OnePlus 5 vs. OnePlus 3: Should you upgrade?
After a barnstorming 2016, OnePlus is back with its most anticipated smartphone yet, the OnePlus 5. It's slimmer, with improvements to build quality and battery life, and a new dual camera system. But if you're rocking the year-old predecessor, the OnePlus 3 — or its upgraded cousin the 3T — is the new model worthy of a $479 splurge?
That all depends on your priorities, so let's examine why you might want to take the plunge and upgrade to a OnePlus 5 — and why you might be smarter to hold onto your cash and stuck with a 3 or 3T.
The core physical design of the OnePlus 5 is clearly inspired by the 3 and 3T — particularly around the front, where it's virtually indistinguishable from the older models. Around the sides and back, the 5 has softer corners, a slimmer profile and less overt antenna lines. (And of course, the new dual camera module gives the back of the OnePlus 5 a very different look, too.) It's a little more compact and ergonomic than last year's handsets, building on what was already a svelte smartphone design.
More: OnePlus 5 vs OnePlus 3 vs OnePlus 3T spec comparison
On the inside, it's mostly a generational leap in hardware specs. The OnePlus 5 steps up to a Snapdragon 835 — up from the 820 or 821 in the 3 and 3T, respectively. The new chip is blazing fast, but the biggest difference we've noticed in Snapdragon 835 devices so far is power efficiency — an 835 phone like the HTC U11 or Galaxy S8 can go a lot further on a 3000mAh battery than last-gen chips like the 821. So naturally, the OnePlus 5 absolutely screams in both day-to-day apps and more demanding tasks like gaming — but then again, so do the 3 and 3T still. For most people, the more noticeable upgrade will be the battery life.
If you're coming from a OnePlus 3, the more efficient CPU and slightly larger battery — 3300mAh, up from 3,000 — should result in a noticeable bump in longevity. So if battery life is a major consideration, that's one big reason to upgrade.
There is also the option of a whopping 8GB of RAM, should you opt for the more expensive 128GB OnePlus 5. While there is an argument to be made about future-proofing here, in 2017 having such a huge quantity of RAM in a smartphone is more about bragging rights than any practical concerns. But hey, if you're thinking about a new high-end smartphone, you're making a substantial purchase anyway ... and if you want the extra internal storage, there's certainly no harm in pairing it with more memory than you'll ever need.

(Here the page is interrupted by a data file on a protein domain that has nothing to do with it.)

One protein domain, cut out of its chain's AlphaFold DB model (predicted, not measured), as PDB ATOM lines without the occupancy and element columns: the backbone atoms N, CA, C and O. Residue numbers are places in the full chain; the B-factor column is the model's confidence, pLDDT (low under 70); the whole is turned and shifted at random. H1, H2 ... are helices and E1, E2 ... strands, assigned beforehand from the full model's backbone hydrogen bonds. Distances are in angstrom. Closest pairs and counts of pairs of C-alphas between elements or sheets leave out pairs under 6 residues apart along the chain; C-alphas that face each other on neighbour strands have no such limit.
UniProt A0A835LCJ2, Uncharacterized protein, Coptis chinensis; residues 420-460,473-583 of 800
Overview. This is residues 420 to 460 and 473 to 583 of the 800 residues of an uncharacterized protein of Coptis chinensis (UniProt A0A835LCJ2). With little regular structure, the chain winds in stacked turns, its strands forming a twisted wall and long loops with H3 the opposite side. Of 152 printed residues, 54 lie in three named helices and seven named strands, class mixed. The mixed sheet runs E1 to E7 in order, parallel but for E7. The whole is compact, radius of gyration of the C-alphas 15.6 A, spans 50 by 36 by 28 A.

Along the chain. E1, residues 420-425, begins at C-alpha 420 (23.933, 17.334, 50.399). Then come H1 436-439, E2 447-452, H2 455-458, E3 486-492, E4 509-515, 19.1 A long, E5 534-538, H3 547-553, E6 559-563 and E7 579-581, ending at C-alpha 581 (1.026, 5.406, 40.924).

Other areas are pretty much a wash. Both OnePlus 3 and OnePlus 5 feature 5.5-inch AMOLED panels that while good, don't quite match the very best available. And there's also an excellent front-facing fingerprint scanner, with optional capacitive keys, in both handsets. No change there.
On the software side, you're right up to date on Android 7.1.1 Nougat, and the latest version of OnePlus's OxygenOS software. OnePlus 3 and 3T owners have been able to get a taste of the new OxygenOS features from the OnePlus 5 for a while, thanks to the many community builds available for those phones. A stable release based on this new firmware, with the updated launcher and a handful of other features, should be forthcoming soon. In the meantime, OnePlus 5 owners get exclusive access to new tricks like a Pixel-style home screen panel, and the new Gaming Do Not Disturb Mode. Nice to have, but not a reason to upgrade.
When it comes to updates, however, it is worth considering that the OnePlus 3 and 3T will probably no longer be first in line for new OS updates. Expect the OnePlus 5 to get Android 8.0 a good few months before its predecessors.
The most sizeable upgrade this year is, obviously, the new dual camera setup in the OnePlus 5. The main camera retains the same 16-megapixel resolution and loses OIS (optical image stabilization), but steps up to a faster f/1.7 lens. (Plus, the improvements thanks to the Snapdragon 835's new image signal processor shouldn't be underestimated.) And complementing all that, there's a 20-megapixel telephoto camera behind an f/2.6 lens, which can be used in conjunction with the main in the new iPhone-style portrait mode.
These are all things you simply can't do on a OnePlus 3 or 3T, however respectably that phone's camera performs. And the dual-camera setup gives you some new creative possibilities, even if low-light performance from the telephoto camera isn't great. Fortunately, though, the main camera comes closer than ever to matching today's $700-800 flagships, as Andrew Martonik explains in our full review:
And sure, portrait mode isn't perfect in its current incarnation, but still, OnePlus has come a long way toward closing the feature gap with the big-name phone makers.
So the biggest reason to upgrade from a OnePlus 3 (or 3T, if you're feeling particularly crazy) is the camera, which provides tangible improvements to image quality and allows you to shoot the kind of zoomed photos that simply aren't possible in most smartphone cameras. Beyond the camera, the biggest performance difference between the two is in battery life, with the slightly larger cell — relative to the OnePlus 3, if not the 3T — working in tandem with a much more efficient CPU.
If you're already happy with the way your current OnePlus 3 and 3T perform in the areas of photography and battery life, you're probably safe to skip this year. But if those two things are a priority, and you like the OnePlus software and design language, you'll find an excellent upgrade waiting for you with the OnePlus 5.
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Alex was with Android Central for over a decade, producing written and video content for the site, and served as global Executive Editor from 2016 to 2022.
If company abandons SW support for OP3 anytime before March-2018 , that would be my bye bye to Oneplus and Android.